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Chemical and Process Engineering Resources

Sizing of Packed Towers in Acid Plants

Dec 13 2010 10:20 AM | Guest in Separation Technology -----

Discussion of Results

Table 3 shows that there is a wide discrepancy in tower diameter prediction when different sizing methods are used. From practical experience and discussion with colleagues, the GPDC approach appears sound but the packing factors published for large packings appear questionable. This is likely due to the use of the "void fraction effect" in small pilot towers. An adjustment of packing factors for all three of the larger size saddles would appear to be in order and could result in at least a doubling of the packing factors for the 3" saddle. Possibly the published packing densities of Figure 2content_link.gif and the basis Leva equation would give sufficient guidance. The two proprietary programs gave similar results which suggested a similar logic basis but the details of the program were not available. Again, these programs are only as good as are the data used in the correlations. The question is, are these data obtained from a pilot tower or a full scale tower.

The last design approach listed in Table 3 is based on data collected by CECEBE and NORAM in a full size tower using the actual void fractions. There is some concern about designing to relatively high pressure drops as with any correlations when the pressure drop approaches 0.75" W. C. There is no benefit to the owner if a supplier is overly optimistic on packing performance only to have the owner ultimately suffer the consequences. Nevertheless, higher quality packing will give measurable and economically quantifiable performance advantages.

In Table 4, the void fractions have been adjusted to larger tower diameters and a number of packings have been evaluated on the basis of the CECEBE design techniques. As can be seen, larger standard saddles give smaller tower diameters just as one would expect. For the HPTM saddle, field data are available and a structured ceramic packing, for which a proprietary program was available, is also listed. Interestingly, the diameter associated with the HPTM saddle was essentially the same as that predicted from several of the programs for the standard saddle and well below that which one can expect for the standard 3" saddle. The structured ceramic program predicted a slightly smaller diameter but it is not backed by any published field data. However, the nature of this structured packing suggests that it is not significantly affected by tower size. As mentioned already, its major disadvantage is that it requires special attention to liquid distribution. No capacity benefit is gained if liquid distribution is implemented through a layer of standard 3" saddles.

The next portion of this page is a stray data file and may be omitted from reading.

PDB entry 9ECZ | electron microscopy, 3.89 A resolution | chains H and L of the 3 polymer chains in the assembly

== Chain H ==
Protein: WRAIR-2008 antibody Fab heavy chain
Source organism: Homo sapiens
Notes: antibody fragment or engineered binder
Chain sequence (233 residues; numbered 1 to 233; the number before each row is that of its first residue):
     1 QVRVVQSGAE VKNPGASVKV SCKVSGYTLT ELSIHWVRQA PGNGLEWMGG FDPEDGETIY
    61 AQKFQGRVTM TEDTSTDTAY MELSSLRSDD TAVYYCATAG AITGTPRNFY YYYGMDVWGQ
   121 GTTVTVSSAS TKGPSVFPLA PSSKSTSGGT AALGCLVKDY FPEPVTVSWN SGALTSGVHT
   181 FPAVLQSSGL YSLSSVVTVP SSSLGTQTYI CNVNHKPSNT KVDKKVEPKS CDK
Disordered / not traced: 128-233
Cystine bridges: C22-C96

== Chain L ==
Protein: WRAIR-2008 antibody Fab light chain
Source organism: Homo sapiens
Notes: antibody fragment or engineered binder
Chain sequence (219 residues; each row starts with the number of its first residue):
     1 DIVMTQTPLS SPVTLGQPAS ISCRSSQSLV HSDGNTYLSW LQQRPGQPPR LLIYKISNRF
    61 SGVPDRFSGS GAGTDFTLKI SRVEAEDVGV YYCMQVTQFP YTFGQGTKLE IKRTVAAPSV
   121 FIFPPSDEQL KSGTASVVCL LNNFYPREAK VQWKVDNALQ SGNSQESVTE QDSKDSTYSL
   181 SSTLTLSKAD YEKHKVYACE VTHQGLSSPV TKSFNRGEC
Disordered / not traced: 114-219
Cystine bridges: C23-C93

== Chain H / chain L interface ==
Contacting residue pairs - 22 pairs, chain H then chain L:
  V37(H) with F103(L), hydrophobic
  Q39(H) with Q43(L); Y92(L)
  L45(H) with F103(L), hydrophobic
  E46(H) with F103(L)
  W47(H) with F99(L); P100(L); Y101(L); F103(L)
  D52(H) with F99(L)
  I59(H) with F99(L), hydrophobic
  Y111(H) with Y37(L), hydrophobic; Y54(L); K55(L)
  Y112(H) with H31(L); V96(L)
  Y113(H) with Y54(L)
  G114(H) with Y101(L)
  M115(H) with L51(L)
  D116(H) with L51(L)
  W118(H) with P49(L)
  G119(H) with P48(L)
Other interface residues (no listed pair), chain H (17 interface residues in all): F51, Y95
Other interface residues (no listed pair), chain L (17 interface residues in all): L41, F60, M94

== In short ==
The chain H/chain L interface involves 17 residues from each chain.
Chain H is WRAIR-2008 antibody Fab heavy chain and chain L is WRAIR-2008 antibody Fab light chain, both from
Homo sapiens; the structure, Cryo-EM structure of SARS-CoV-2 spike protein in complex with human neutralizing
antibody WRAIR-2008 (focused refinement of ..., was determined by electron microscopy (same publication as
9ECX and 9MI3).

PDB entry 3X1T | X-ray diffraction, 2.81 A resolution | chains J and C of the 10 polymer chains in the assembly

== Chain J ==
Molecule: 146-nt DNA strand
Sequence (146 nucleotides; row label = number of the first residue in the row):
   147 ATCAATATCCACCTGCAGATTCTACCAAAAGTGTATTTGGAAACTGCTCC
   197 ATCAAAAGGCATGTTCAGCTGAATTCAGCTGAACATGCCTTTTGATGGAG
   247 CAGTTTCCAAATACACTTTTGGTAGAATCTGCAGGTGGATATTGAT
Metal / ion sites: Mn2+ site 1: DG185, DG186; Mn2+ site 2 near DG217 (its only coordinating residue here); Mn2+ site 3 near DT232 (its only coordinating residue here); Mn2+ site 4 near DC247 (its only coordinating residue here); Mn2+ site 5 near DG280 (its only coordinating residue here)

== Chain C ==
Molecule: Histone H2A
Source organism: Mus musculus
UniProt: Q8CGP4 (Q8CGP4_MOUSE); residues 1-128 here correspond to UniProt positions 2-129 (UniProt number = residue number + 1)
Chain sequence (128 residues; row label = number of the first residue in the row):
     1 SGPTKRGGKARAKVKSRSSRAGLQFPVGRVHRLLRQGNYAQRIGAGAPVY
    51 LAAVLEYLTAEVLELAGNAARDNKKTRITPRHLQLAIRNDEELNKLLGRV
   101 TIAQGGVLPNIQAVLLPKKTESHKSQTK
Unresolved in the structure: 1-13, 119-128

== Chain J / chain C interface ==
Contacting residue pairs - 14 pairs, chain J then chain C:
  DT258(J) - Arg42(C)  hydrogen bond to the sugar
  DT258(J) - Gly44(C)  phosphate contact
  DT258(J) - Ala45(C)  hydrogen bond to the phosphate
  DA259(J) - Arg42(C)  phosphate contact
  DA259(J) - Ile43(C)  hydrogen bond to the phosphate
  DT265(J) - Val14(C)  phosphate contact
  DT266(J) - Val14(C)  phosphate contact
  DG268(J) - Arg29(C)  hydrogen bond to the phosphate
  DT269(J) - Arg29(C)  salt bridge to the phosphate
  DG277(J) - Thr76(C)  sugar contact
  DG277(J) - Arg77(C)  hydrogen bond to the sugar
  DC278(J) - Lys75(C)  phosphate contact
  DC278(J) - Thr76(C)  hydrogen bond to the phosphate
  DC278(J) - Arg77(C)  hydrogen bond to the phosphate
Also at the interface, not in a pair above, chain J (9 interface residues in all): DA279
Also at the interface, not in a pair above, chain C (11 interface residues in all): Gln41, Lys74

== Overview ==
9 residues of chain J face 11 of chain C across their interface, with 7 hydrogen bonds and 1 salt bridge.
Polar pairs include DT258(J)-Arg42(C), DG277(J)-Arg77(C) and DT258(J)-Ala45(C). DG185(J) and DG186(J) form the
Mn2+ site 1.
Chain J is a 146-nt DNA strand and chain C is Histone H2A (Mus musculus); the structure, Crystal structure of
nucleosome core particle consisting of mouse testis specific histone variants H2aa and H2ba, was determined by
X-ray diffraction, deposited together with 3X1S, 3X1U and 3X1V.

If one is considering installation of new towers, the cost of the tower is one issue. The cost of packing is a second. Standard packing is sold normally on the basis of a definition of a piece density which falls short of what is needed to cover a "settling allowance". Often fifteen percent extra packing may be needed. Combining this with a large diameter tower can result in as much as fifty percent more packing being needed over more recent high performance packing to get an equivalent result. Combining this with the cost of the tower shell, sound economics would suggest that the best packing will probably give the best economic solution and the cheapest packing, possibly the worst solution. The difficulty has been the wide discrepancy in the ability to predict pressure drop in large packed towers. In several cases recently, HPTM saddles have been supplied to owners who were concerned about pressure drop and power consumption and could justify the expense on the power saved. With rising power costs, this incentive will become even more powerful. The discussion above on pressure drop offers data relevant to this issue.

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